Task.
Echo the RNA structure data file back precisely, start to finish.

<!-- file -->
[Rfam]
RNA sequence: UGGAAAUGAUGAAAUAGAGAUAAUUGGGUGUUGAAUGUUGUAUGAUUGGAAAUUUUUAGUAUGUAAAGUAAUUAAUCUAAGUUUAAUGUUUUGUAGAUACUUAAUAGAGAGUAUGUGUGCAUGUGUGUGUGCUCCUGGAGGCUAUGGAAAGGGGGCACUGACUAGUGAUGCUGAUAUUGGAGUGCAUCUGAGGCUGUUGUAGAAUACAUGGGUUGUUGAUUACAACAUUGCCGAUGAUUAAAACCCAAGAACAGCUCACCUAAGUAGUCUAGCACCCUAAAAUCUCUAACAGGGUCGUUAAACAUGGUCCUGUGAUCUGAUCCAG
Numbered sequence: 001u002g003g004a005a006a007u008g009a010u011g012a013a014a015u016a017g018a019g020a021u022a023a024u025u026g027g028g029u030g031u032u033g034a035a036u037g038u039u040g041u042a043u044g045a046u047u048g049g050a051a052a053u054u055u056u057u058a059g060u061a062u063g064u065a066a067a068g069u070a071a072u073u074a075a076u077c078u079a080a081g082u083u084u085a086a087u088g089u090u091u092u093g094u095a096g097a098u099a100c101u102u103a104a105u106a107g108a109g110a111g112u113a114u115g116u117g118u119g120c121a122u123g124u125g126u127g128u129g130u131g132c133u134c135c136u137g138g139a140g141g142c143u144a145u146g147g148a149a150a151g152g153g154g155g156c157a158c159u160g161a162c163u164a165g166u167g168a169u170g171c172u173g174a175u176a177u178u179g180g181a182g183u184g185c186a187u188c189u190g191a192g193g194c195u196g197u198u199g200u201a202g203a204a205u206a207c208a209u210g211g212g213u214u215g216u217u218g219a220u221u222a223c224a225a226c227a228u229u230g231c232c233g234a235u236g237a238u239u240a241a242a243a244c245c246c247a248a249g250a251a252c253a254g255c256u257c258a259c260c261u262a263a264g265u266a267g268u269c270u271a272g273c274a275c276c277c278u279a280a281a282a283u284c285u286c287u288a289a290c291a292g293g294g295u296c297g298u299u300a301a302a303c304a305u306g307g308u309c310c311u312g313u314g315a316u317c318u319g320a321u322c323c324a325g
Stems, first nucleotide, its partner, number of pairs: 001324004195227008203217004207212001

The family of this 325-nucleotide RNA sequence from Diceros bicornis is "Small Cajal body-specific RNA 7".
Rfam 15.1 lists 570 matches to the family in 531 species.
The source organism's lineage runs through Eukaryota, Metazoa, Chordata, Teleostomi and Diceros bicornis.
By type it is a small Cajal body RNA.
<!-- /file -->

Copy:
[Rfam]
RNA sequence: UGGAAAUGAUGAAAUAGAGAUAAUUGGGUGUUGAAUGUUGUAUGAUUGGAAAUUUUUAGUAUGUAAAGUAAUUAAUCUAAGUUUAAUGUUUUGUAGAUACUUAAUAGAGAGUAUGUGUGCAUGUGUGUGUGCUCCUGGAGGCUAUGGAAAGGGGGCACUGACUAGUGAUGCUGAUAUUGGAGUGCAUCUGAGGCUGUUGUAGAAUACAUGGGUUGUUGAUUACAACAUUGCCGAUGAUUAAAACCCAAGAACAGCUCACCUAAGUAGUCUAGCACCCUAAAAUCUCUAACAGGGUCGUUAAACAUGGUCCUGUGAUCUGAUCCAG
Numbered sequence: 001u002g003g004a005a006a007u008g009a010u011g012a013a014a015u016a017g018a019g020a021u022a023a024u025u026g027g028g029u030g031u032u033g034a035a036u037g038u039u040g041u042a043u044g045a046u047u048g049g050a051a052a053u054u055u056u057u058a059g060u061a062u063g064u065a066a067a068g069u070a071a072u073u074a075a076u077c078u079a080a081g082u083u084u085a086a087u088g089u090u091u092u093g094u095a096g097a098u099a100c101u102u103a104a105u106a107g108a109g110a111g112u113a114u115g116u117g118u119g120c121a122u123g124u125g126u127g128u129g130u131g132c133u134c135c136u137g138g139a140g141g142c143u144a145u146g147g148a149a150a151g152g153g154g155g156c157a158c159u160g161a162c163u164a165g166u167g168a169u170g171c172u173g174a175u176a177u178u179g180g181a182g183u184g185c186a187u188c189u190g191a192g193g194c195u196g197u198u199g200u201a202g203a204a205u206a207c208a209u210g211g212g213u214u215g216u217u218g219a220u221u222a223c224a225a226c227a228u229u230g231c232c233g234a235u236g237a238u239u240a241a242a243a244c245c246c247a248a249g250a251a252c253a254g255c256u257c258a259c260c261u262a263a264g265u266a267g268u269c270u271a272g273c274a275c276c277c278u279a280a281a282a283u284c285u286c287u288a289a290c291a292g293g294g295u296c297g298u299u300a301a302a303c304a305u306g307g308u309c310c311u312g313u314g315a316u317c318u319g320a321u322c323c324a325g
Stems, first nucleotide, its partner, number of pairs: 001324004195227008203217004207212001

The family of this 325-nucleotide RNA sequence from Diceros bicornis is "Small Cajal body-specific RNA 7".
Rfam 15.1 lists 570 matches to the family in 531 species.
The source organism's lineage runs through Eukaryota, Metazoa, Chordata, Teleostomi and Diceros bicornis.
By type it is a small Cajal body RNA.